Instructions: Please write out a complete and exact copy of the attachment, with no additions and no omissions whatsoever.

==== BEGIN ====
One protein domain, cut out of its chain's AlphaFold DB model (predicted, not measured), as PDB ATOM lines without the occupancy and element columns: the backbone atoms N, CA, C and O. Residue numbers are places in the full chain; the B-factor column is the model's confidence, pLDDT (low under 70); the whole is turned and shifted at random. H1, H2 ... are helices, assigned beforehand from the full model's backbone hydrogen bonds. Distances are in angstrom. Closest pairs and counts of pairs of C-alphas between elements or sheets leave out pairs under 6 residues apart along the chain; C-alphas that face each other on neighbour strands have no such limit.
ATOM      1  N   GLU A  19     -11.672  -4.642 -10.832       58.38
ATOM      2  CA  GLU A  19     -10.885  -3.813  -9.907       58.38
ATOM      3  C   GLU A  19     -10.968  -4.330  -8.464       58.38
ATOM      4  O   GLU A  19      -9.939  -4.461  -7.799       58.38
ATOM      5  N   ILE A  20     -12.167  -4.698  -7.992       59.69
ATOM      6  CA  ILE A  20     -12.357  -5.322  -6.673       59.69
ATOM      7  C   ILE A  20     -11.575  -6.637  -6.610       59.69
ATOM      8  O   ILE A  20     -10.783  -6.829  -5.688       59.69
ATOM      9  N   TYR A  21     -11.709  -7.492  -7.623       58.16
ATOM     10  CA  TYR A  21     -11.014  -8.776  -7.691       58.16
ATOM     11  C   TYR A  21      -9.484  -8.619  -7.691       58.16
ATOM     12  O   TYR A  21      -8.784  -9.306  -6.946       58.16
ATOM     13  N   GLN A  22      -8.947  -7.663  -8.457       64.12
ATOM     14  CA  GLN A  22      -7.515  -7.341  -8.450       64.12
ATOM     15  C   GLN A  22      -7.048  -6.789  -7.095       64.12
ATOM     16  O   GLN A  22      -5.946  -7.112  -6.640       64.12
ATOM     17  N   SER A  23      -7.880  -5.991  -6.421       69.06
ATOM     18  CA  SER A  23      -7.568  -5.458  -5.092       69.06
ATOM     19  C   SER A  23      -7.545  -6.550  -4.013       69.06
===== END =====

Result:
One protein domain, cut out of its chain's AlphaFold DB model (predicted, not measured), as PDB ATOM lines without the occupancy and element columns: the backbone atoms N, CA, C and O. Residue numbers are places in the full chain; the B-factor column is the model's confidence, pLDDT (low under 70); the whole is turned and shifted at random. H1, H2 ... are helices, assigned beforehand from the full model's backbone hydrogen bonds. Distances are in angstrom. Closest pairs and counts of pairs of C-alphas between elements or sheets leave out pairs under 6 residues apart along the chain; C-alphas that face each other on neighbour strands have no such limit.
ATOM      1  N   GLU A  19     -11.672  -4.642 -10.832       58.38
ATOM      2  CA  GLU A  19     -10.885  -3.813  -9.907       58.38
ATOM      3  C   GLU A  19     -10.968  -4.330  -8.464       58.38
ATOM      4  O   GLU A  19      -9.939  -4.461  -7.799       58.38
ATOM      5  N   ILE A  20     -12.167  -4.698  -7.992       59.69
ATOM      6  CA  ILE A  20     -12.357  -5.322  -6.673       59.69
ATOM      7  C   ILE A  20     -11.575  -6.637  -6.610       59.69
ATOM      8  O   ILE A  20     -10.783  -6.829  -5.688       59.69
ATOM      9  N   TYR A  21     -11.709  -7.492  -7.623       58.16
ATOM     10  CA  TYR A  21     -11.014  -8.776  -7.691       58.16
ATOM     11  C   TYR A  21      -9.484  -8.619  -7.691       58.16
ATOM     12  O   TYR A  21      -8.784  -9.306  -6.946       58.16
ATOM     13  N   GLN A  22      -8.947  -7.663  -8.457       64.12
ATOM     14  CA  GLN A  22      -7.515  -7.341  -8.450       64.12
ATOM     15  C   GLN A  22      -7.048  -6.789  -7.095       64.12
ATOM     16  O   GLN A  22      -5.946  -7.112  -6.640       64.12
ATOM     17  N   SER A  23      -7.880  -5.991  -6.421       69.06
ATOM     18  CA  SER A  23      -7.568  -5.458  -5.092       69.06
ATOM     19  C   SER A  23      -7.545  -6.550  -4.013       69.06